Mon, Feb 21, 2005 - Page 10 News List

NT dollar seen remaining strong against greenback

STAFF REPORTER

The New Taiwan dollar is likely to maintain its upward momentum this year as market participants focus on the size of the US current account deficit and its implications for the US currency, according to the Council for Economic Planning and Development.

With investors also focused on the slower pace of interest rate hikes by the US Federal Reserve Board this year, the US dollar is seen having little support, the council added.

The current account is a broad measure of a nation's global trade status. As deficit widens, the nation needs to have more money flow in as portfolio inflows. If inflows are not large enough to offset the money going offshore to buy foreign goods, the country's currency will decline, analysts said.

The local currency rose 0.44 percent over the past week to end at NT$31.542 against the US dollar on Friday on increased purchases of the nation's stocks by foreign investors. The NT dollar has appreciated against the greenback by more than 6 percent over the past year.

Currency traders said the local currency is expected to test the NT$31.50 level this week, but the central bank's attitude toward the currency's appreciation may decide how high the NT dollar moves. The currency is likely to trade in a range between NT$31.45 and NT$31.65 this week, they added.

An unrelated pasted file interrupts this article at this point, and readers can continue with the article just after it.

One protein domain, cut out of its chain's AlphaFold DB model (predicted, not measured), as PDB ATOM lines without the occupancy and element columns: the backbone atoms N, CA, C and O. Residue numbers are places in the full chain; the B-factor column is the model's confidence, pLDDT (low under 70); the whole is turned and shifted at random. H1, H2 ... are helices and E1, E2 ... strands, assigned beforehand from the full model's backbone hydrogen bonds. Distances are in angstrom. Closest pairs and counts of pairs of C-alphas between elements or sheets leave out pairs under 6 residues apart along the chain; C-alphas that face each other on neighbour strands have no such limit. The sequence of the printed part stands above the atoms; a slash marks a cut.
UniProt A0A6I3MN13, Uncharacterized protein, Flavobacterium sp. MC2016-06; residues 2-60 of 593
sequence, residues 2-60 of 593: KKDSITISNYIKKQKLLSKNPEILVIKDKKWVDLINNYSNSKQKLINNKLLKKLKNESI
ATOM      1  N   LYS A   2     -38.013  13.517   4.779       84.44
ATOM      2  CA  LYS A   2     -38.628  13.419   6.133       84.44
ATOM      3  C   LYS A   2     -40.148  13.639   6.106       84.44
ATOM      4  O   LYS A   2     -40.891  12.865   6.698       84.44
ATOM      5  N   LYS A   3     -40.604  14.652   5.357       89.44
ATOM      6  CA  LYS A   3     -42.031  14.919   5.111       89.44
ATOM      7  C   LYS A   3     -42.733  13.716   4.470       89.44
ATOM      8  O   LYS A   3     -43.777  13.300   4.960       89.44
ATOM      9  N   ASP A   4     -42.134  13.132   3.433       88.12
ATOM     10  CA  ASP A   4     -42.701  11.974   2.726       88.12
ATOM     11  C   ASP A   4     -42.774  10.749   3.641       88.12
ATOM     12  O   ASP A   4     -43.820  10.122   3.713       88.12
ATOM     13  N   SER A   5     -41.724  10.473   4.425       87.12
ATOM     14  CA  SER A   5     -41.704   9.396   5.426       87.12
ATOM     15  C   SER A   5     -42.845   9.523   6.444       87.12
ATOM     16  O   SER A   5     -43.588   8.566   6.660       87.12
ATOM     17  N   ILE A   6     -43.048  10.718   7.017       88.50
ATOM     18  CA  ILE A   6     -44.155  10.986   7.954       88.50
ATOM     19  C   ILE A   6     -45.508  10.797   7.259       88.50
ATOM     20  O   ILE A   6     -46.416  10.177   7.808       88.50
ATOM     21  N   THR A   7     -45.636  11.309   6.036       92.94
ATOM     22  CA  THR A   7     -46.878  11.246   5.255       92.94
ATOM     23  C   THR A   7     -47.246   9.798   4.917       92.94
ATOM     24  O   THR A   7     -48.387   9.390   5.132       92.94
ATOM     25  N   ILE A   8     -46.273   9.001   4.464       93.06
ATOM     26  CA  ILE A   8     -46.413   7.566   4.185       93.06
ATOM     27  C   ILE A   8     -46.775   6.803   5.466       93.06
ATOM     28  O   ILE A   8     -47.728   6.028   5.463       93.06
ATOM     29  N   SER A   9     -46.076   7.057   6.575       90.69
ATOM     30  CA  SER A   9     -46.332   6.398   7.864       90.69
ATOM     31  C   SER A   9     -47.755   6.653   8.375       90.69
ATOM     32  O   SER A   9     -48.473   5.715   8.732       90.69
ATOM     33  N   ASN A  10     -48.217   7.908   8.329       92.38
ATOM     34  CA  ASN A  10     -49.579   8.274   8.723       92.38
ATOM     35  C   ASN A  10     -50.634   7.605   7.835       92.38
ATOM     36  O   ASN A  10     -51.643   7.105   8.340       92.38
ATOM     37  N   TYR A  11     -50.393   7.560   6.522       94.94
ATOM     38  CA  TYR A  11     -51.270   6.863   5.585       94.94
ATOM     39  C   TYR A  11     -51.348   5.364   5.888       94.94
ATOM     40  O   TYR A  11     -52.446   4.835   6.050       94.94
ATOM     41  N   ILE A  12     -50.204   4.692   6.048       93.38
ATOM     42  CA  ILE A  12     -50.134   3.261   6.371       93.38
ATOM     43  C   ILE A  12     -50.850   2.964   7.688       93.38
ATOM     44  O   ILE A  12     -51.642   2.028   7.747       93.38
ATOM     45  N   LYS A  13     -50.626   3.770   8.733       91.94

To maintain the stability of consumer prices, the nation's central bank last year fine-tuned its monetary stance, moving to a neutral monetary policy from the loose approach it had for three years, according to the council.

A loose monetary policy by the central bank encourages commercial banks to lower their interest rates, which thereby makes borrowing more attractive for businesses. The expansion in bank credit further lifts the rate of growth of the money supply and boosts demand for non-essential consumer goods.

But given the rising prices of oil and major raw materials last year, the central bank decided to ease the market's inflation concerns through two 0.25 percent hikes in its key rates in September and December.

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